ME: Fabulous. Jeff Herman’s book is useful that way, too, because of the kinds of questions he asks—Guide to Agents and Editors. He sends out questionnaires with questions like “what would you be doing if you weren’t an agent?” Or, “who is your client from hell?” So you get a picture of who the agents and editors are—as people. I found a publisher for the Bread and Puppet book without an agent. And I just started editing a book on the recent capital punishment case in Vermont. In July we had a guy in Vermont—the first person convicted and sentenced to death in 50 years—as a result of Ashcroft’s—

RB: There isn’t a death penalty in Vermont.

ME: There isn’t. This was a federal prosecution.

RB: Didn’t you publish something about that case?

ME: On my blog.

RB: Somewhere else?

ME: Counterpunch, yeah. We hope to bring out a book on it. The question is will anybody be interested [in publishing]. I don’t have an agent at the moment because I’m pretty well set up with Unbridled Books—at least for my fiction. But as far as fiction goes, I’m sure there is stuff that’s just out there that is just as good as mine, but unlooked at because the market seems to be collapsing for literary fiction.

RB: I don’t think that’s true—maybe viewed though traditional lenses. I just saw something quoted from Wired that more that half of Amazon’s book sales come from—a brick and mortar store will have 130,000 titles. More half than of Amazon’s sales come from beyond those 130,000 titles. More than half—

ME: I find that very interesting. Two things, though—if you are not in those 130,000 then the burden is on the author, way more than otherwise, to sell that book. I’m completely incompetent in that area. I can do readings, but in terms of publicizing myself and getting out there, forget it. I wouldn’t do anything. If I self-published I’d wind up with a box of five hundred books in my basement. But you know, many of the reactions I did get from agents and editors were, “This sounds very interesting. I wish I could take this on, but I am having to shrink my literary fiction list because et cetera, et cetera. People want things that make money—memoirs and self-help and whatever it is. But it ain’t literary fiction. So that’s what I mean by a shrinking market. Most of those 130,000 are not literary fiction.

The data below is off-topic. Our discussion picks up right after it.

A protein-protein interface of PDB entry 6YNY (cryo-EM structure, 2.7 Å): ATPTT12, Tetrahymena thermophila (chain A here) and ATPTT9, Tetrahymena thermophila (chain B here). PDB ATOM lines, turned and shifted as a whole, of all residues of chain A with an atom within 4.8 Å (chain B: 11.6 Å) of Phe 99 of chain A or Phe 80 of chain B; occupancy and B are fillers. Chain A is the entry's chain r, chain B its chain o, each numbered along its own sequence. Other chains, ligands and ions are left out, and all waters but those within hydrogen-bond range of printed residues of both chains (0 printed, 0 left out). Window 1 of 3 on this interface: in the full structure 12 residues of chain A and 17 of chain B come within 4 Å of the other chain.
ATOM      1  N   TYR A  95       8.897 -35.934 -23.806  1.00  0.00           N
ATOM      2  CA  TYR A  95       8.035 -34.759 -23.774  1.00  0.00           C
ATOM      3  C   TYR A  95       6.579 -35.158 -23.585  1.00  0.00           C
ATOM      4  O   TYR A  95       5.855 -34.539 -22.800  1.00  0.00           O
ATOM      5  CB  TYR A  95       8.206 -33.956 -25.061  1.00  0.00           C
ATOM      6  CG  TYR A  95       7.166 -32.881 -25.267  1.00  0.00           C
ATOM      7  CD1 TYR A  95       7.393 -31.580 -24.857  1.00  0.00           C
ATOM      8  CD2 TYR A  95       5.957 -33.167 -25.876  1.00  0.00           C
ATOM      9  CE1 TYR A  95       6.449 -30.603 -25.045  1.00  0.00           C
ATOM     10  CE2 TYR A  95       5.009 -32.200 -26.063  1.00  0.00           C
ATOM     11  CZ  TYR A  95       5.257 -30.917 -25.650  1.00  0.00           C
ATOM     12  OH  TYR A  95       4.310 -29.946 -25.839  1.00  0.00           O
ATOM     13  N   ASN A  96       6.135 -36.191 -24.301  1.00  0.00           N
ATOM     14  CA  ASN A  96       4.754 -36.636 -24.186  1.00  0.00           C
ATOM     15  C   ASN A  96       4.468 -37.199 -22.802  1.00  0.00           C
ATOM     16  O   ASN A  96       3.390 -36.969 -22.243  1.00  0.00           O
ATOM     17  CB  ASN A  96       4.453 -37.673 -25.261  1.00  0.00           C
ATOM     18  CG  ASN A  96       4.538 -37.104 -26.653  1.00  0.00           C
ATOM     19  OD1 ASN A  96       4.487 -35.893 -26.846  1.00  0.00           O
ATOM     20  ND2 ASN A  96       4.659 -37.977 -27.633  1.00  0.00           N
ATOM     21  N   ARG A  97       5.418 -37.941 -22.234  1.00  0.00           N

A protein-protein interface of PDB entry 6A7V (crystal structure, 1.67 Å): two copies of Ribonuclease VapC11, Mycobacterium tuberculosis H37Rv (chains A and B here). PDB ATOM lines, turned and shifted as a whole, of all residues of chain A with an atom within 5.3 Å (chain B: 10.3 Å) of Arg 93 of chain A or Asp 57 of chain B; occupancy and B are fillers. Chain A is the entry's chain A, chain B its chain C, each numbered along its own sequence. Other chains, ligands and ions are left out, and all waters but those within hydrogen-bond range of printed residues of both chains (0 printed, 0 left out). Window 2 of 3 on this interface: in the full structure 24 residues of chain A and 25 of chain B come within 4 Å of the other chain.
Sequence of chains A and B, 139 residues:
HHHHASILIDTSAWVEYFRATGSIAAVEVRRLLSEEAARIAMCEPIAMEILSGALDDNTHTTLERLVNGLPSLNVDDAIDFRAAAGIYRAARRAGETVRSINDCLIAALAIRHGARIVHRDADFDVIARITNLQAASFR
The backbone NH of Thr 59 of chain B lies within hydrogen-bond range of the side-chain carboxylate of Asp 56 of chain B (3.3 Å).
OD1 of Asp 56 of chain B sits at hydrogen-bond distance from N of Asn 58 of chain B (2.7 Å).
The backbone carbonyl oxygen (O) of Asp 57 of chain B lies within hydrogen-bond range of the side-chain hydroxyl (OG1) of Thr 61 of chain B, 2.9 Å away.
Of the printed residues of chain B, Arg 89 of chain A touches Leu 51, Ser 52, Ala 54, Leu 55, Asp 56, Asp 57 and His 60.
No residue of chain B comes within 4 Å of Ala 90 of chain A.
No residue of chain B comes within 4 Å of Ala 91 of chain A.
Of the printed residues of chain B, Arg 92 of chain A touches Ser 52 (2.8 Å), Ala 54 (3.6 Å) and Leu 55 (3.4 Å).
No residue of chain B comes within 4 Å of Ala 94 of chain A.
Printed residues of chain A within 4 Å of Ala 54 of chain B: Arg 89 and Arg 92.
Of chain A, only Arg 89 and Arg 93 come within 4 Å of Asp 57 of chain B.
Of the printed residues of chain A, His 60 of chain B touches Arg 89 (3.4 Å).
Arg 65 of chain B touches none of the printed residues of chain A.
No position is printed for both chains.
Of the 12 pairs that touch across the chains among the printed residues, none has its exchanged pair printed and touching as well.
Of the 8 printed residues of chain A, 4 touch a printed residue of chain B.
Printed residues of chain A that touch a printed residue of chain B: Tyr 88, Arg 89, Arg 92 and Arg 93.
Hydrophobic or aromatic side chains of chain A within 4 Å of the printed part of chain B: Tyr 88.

RB: This might be implicit in what you are saying but I am coming to a point where I want to be less conscious about the business, about those strategies or as Russell Banks pointed out in a chat, concerns about the delivery system. I was actually asked to be on a panel on “How could publishers make books more appealing?” I guess publishing better books was too obvious.

ME: Maybe, maybe that wouldn’t be so attractive.

RB: Right. I just want to read the books and there will always be more than enough of them to read and to talk about, and to experience my life in the context of weaving all that stuff in. The rest of it seems to me as Dagoberto Gilb once said, carpenters “talking about hammers.”

ME: If I hadn’t landed such a nice relationship with a small committed company that seems to be successful, I don’t know that I would continue to do this. But you look at boxes of manuscripts piling up and you think “What am I doing this for?” My something of an answer to that is, “It’s fun. And it takes up my day. It justifies my existence.” So I guess I’ll continue doing it. But I remember when Fred looked at nine hundred pages of Insect Dreams and he emailed me. The very first message was, “Marc we love this book. But we are not going to do it.” “Why?” “Because you are not going to want to make the changes we would like.” So I looked at the manuscripts—I had two, and I had a third nonfiction manuscript, and I looked at the boxes and I am thinking, “Either I am going to make more boxes for these shelves, or this might get published. So let’s see what I have to do.” I said “ok, I’ll make the changes.” I made a mental reservation that if I didn’t like it I didn’t have to sign off on it. For the moment I would follow Fred’s nose and see where things went. But the question “Am I going to get published, or am I just going to make more boxes?” is a real question. And I think you have to face that, if you are going to continue writing. I don’t feel compromised by it, but I do feel it’s a question that needs to be addressed.